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Re: Zsh - Multiple DoS Vulnerabilities
- X-seq: zsh-workers 44286
- From: Stephane Chazelas <stephane.chazelas@xxxxxxxxx>
- To: Bart Schaefer <schaefer@xxxxxxxxxxxxxxxx>
- Subject: Re: Zsh - Multiple DoS Vulnerabilities
- Date: Sun, 12 May 2019 17:21:49 +0100
- Cc: David Wells <bughunters@xxxxxxxxxxx>, "zsh-workers@xxxxxxx" <zsh-workers@xxxxxxx>
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2019-05-10 09:37:15 -0700, Bart Schaefer:
> It would be helpful if you could explain how this would be exploited
> by someone who is not already able to cause the zsh user to execute
> some other arbitrary commands. What's the point of crashing
> somebody's shell if you can instead make it remove all their files or
> email you their private ssh keys or something?
I'd second that.
I suspect it's shellshock aftermath.
Before shellshock, the bash parser was invoked on the content of any
environment variable that started with (), so on attacker
supplied data as opposed to code of script authors.
bash initially didn't check that the content of the variable was
limited to only a function body. After that bug was fixed, the
bash parser was still exposed to arbitrary env vars, and so
people started "fuzzing" the bash parser to discover
vulnerabilities that could be exploited. Quickly, bash was fixed
so that it was not exposed to arbitrary variables, so most of
those vulnerabilities in the parser became minor bugs.
A few of those were still found long after shellshock was fixed
I can't see David's reports, but they do sound like similar
fuzzing test reports.
After shellshock a few related vulnerabilities were found in
zsh, where for instance the zsh arithmetic expression parser
(and by extension the full parser) was invoked on the content of
*some* specific env vars (like SHLVL). That's Oliver's (IIRC)
$ SHLVL='psvar[0$(uname>&2)]' zsh -c ''
But those were fixed. Nowadays, I don't think zsh's parser is
invoked on attacker supplied-data, and if it were, the fact that
the code crashes the shell would be, as you say, the least of
There is one exception I can think of though: the restricted
That's one mode where the attacker can be the shell code author.
If those bugs allow the user to escape the restricted shell
jail, then it would be a concern. If however the only problem is
the crashing of the shell, then it would not be a concern, as
the user can always do "kill -s SEGV $$" to crash the shell (or
set and reach some limits, or do a deep recursion...).
Now, I don't think we need those bugs to escape a restricted
shell jails as those are almost impossible to implement
reliably and are an anachronism nowadays IMO.
I would be of the opinion that that feature should be removed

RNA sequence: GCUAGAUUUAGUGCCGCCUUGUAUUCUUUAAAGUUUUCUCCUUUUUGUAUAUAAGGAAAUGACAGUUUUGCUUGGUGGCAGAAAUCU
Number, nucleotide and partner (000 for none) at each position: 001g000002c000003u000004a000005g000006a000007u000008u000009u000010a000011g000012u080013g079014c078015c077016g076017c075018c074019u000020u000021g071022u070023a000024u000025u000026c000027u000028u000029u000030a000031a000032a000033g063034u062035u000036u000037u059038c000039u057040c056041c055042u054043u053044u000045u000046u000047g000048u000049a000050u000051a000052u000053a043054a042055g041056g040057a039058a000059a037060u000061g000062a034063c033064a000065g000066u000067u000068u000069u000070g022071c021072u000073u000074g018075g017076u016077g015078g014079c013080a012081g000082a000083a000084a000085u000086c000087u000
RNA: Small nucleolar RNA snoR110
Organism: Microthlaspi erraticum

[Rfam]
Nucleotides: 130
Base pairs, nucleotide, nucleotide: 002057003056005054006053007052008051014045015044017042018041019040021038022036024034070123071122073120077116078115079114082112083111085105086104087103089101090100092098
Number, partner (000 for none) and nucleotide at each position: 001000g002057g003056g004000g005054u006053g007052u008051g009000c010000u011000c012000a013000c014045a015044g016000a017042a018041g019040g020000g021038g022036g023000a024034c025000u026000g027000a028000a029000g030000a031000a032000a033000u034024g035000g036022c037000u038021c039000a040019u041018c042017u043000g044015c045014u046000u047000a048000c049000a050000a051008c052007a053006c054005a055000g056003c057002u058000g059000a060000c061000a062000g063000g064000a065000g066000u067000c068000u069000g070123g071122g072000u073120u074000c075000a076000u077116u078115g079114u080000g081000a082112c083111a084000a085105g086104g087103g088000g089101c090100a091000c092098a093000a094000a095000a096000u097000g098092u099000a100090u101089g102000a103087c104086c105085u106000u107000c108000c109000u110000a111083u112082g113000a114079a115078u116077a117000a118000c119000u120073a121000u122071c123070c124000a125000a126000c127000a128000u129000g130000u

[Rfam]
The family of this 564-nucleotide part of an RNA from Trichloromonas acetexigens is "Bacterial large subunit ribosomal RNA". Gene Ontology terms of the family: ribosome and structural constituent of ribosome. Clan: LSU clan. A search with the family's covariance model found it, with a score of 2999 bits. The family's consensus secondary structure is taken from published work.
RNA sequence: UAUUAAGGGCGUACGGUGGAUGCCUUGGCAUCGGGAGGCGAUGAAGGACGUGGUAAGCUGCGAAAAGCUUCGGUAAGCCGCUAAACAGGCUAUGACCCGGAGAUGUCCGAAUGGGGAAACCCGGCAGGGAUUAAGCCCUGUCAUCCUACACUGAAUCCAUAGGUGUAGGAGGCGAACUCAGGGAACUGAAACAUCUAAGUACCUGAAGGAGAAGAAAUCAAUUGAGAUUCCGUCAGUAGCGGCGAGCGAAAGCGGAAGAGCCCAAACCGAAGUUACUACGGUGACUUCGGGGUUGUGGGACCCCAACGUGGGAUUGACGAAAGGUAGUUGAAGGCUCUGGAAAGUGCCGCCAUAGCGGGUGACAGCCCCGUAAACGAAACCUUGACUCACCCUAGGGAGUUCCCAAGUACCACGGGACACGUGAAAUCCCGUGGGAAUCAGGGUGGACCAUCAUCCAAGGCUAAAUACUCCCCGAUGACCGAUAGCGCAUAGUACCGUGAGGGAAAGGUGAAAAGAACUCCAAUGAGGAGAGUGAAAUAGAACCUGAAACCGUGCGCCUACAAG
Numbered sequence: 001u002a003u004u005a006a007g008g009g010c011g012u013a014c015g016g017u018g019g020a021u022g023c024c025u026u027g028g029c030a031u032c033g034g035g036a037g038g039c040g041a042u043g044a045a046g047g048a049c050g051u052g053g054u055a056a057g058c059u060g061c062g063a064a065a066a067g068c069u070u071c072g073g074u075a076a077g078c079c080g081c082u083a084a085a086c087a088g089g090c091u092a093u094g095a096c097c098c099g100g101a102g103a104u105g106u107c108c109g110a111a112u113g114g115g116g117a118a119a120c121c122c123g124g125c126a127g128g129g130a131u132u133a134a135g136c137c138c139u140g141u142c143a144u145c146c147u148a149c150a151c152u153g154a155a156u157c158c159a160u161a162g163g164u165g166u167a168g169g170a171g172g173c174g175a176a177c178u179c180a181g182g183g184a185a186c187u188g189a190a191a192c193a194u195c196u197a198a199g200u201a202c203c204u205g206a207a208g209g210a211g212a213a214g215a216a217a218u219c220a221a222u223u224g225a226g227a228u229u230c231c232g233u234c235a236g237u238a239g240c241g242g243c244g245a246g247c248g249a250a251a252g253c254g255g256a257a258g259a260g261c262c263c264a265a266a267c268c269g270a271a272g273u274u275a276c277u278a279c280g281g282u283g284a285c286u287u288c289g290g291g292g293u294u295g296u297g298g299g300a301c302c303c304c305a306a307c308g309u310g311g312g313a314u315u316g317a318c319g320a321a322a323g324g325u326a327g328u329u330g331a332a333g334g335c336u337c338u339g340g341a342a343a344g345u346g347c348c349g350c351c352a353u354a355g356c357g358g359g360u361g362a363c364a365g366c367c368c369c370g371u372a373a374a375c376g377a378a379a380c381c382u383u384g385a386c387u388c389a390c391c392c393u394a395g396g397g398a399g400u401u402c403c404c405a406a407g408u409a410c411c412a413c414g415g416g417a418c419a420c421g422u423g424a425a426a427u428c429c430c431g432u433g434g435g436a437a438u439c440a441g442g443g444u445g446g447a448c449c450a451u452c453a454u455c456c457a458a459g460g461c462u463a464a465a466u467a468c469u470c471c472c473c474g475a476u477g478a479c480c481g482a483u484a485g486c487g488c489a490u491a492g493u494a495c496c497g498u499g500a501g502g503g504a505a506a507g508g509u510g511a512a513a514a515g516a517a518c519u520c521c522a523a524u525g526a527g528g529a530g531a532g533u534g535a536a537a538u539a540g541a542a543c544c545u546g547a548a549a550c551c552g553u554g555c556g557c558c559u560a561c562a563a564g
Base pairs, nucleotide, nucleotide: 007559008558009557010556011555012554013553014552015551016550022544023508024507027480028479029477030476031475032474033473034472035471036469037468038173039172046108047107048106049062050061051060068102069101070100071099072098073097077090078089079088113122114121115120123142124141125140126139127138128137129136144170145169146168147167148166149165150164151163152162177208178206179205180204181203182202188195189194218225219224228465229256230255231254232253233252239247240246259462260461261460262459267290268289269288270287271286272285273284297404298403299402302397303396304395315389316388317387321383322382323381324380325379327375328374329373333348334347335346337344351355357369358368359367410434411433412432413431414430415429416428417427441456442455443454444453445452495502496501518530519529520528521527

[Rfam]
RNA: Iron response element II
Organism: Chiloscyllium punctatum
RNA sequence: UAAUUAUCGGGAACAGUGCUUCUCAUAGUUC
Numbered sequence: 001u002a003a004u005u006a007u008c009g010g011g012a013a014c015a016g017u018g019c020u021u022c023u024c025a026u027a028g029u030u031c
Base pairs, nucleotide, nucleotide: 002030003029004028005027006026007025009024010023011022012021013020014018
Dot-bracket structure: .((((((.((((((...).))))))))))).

(I'd be curious to know if anybody has ever used it).
At least, we should give more warning about it and recommend
alternatives. Here's an attempt below:
diff --git a/Doc/Zsh/restricted.yo b/Doc/Zsh/restricted.yo
index 6cf9b36b5..121e2ae8d 100644
@@ -37,3 +37,46 @@ Restricted mode can also be activated any time by setting the
tt(RESTRICTED) option. This immediately enables all the restrictions
described above even if the shell still has not processed all startup
+A shell em(Restricted Mode) is an ancient way to restrict what users may
+do. However modern systems have better, safer and more reliable ways to
+confine user actions like em(chroot jails), em(containers) or em(zones).
+A restricted shell is very difficult to implement safely. That feature
+may be removed in a future version of zsh.
+It's important to realise the restrictions only apply to the shell and
+not to the commands it runs (except for some of its builtins). While a
+restricted shell can only run the restricted list of commands accessible
+via the predefined `tt(PATH)` variable, it doesn't prevent those
+commands from running any other command.
+As an example, if `tt(env)' is among the list of em(allowed) commands,
+then it allows the user to run any command as `tt(env)` is not a shell
+builtin command and can run arbitrary executables.
+So when implementing a restricted shell framework it's important to be
+fully aware of what actions each of the em(allowed) commands or features
+(think em(modules)) can perform.
+Many commands can have their behaviour affected by environment
+variables. Except for the few listed above, zsh doesn't restrict setting
+Having a `tt(perl)', `tt(python)', `tt(bash)` script as a restricted
+command probably means the user can work around the restriction by
+setting specially crafted `tt(PERL5LIB)', `tt(PYTHONPATH)',
+`tt(BASHENV)' environment variables. On GNU systems, one can have any
+command doing character set conversion (which includes zsh itself) run
+arbitrary code by setting a `tt(GCONV_PATH)' environment variable, those
+are only a few examples.
+Bear in mind that contrary to some other shells, `tt(readonly)' is not a
+security feature in zsh as it can be undone and so cannot be used to
+mitigate the above.
+A restricted shell is only going to work if the allowed commands are few
+and carefully written so as not to grant more access to users than
+intended. It's also important to restrict what zsh module the user may
+load as some of them like `tt(zsh/system)', `tt(zsh/mapfile)' or
+`tt(zsh/files)' would allow bypassing most of the restrictions.
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